Supramolecular Assemblies of Amphiphilic Homopolymers
Amphiphilic molecules self-assemble in solvents because of the differential solvation of the hydrophilic and lipophilic functionalities. Small-molecule surfactants have long been known to form micelles in water that can solubilize lipophilic guest molecules in their water-excluded interior. Polymeric surfactants based on block copolymers are also known to form several types of aggregates in water owing either to the mutual incompatibility of the blocks or better solvation of one of the blocks by the solvent. Incorporating amphiphilicity at smaller length scales in polymers would provide an avenue to capture the interesting properties of macromolecules and fine tune their supramolecular assemblies. To address this issue, we designed and synthesized amphiphilic homopolymers containing hydrophilic and lipophilic functionalities in the monomer. Such a polymer can be imagined to be a string of small-molecule surfactants tethered together such that the hydrophilic and lipophilic functionalities are located on opposite faces, rendering the assemblies facially amphiphilic. This feature article describes the self-assembly of our amphiphilic homopolymers in polar and apolar solvents. These homopolymers not only form micelles in water but also form inverse micelles in organic solvents. Subtle changes to the molecular structure have been demonstrated to yield vesicles in water and inverted micelles in organic solvents. The characterization of these assemblies and their applications in separations, catalysis, and sensing are described here.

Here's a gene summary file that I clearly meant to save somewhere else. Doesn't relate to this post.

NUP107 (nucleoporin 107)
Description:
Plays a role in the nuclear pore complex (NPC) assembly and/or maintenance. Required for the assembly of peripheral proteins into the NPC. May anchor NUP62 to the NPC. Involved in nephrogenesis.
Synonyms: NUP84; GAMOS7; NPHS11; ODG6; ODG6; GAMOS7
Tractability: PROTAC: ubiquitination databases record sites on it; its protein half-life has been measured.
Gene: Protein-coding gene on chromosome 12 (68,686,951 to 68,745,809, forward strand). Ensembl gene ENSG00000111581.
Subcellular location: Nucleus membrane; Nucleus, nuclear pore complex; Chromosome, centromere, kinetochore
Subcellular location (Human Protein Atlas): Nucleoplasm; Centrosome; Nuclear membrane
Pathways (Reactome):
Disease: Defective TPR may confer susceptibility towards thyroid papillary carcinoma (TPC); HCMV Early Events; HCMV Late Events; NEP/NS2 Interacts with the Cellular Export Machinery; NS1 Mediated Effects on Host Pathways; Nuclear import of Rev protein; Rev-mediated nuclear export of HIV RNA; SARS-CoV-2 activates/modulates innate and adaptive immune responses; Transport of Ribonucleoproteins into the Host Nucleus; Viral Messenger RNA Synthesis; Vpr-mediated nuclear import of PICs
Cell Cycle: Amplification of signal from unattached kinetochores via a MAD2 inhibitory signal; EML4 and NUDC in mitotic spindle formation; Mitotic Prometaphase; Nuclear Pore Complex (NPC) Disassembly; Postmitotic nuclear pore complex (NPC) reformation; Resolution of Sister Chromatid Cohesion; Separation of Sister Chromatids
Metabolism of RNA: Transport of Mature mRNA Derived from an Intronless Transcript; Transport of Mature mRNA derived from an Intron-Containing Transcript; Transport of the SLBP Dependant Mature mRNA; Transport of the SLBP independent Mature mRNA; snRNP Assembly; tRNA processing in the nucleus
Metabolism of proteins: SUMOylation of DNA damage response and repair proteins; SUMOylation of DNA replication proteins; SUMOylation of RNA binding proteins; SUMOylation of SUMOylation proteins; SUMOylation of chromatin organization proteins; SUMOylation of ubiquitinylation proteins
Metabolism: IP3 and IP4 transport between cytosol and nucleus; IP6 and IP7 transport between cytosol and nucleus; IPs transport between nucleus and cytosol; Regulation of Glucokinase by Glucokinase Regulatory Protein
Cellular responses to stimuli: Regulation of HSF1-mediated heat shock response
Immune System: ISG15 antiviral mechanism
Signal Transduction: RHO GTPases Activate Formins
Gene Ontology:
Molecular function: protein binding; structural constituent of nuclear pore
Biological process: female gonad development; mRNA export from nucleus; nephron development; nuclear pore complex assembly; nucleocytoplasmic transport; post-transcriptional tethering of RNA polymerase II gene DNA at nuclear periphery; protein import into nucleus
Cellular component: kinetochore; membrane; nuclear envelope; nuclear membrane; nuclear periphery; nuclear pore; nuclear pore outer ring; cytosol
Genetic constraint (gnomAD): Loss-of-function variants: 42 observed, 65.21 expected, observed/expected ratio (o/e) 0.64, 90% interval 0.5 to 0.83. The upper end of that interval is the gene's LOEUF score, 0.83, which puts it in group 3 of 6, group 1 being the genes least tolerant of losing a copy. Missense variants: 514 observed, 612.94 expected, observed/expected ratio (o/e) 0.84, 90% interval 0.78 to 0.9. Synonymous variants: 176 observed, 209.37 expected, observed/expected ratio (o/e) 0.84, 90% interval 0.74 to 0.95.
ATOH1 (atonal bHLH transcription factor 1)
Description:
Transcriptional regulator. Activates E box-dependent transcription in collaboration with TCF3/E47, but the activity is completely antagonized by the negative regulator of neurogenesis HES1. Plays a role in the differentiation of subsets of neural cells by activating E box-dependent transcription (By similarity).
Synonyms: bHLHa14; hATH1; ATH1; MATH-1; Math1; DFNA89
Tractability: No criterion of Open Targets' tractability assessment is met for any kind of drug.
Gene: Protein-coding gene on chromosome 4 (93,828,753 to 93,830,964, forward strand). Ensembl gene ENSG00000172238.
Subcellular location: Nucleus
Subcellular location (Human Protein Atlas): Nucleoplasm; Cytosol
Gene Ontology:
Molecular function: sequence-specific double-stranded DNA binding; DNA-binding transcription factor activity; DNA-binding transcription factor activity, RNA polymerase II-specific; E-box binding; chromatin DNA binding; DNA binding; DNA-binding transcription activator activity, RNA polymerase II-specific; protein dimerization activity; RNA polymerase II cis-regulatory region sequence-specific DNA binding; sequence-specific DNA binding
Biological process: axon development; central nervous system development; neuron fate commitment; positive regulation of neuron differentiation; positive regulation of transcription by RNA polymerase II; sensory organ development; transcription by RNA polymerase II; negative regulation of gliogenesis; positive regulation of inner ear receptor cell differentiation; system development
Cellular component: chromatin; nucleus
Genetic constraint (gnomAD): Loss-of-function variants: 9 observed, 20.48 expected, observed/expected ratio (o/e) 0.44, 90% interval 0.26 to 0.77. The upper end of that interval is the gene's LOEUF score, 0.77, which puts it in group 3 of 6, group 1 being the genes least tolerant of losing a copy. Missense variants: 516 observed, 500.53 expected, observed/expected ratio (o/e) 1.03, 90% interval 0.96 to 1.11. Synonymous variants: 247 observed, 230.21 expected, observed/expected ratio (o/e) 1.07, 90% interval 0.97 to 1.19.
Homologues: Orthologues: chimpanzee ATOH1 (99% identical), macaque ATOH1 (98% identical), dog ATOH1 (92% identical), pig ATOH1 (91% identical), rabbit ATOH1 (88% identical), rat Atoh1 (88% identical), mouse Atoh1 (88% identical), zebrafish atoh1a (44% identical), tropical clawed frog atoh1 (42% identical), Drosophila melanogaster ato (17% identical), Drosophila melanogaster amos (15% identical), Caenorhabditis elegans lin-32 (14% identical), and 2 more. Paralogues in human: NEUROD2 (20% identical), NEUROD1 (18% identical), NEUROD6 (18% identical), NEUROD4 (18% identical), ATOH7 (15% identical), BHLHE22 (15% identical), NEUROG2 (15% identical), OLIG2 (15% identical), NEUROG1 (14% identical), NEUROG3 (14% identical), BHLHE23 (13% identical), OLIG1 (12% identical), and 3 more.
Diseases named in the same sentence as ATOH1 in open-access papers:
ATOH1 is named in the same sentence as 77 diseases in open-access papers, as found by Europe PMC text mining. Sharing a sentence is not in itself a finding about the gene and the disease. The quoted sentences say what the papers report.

TS Kale, A Klaikherd, B Popere, and S Thayumanavan. "Supramolecular Assemblies of Amphiphilic Homopolymers" Langmuir 25.17 (2009): 9660-9670.
Available at: http://works.bepress.com/sankaran_thayumanavan/19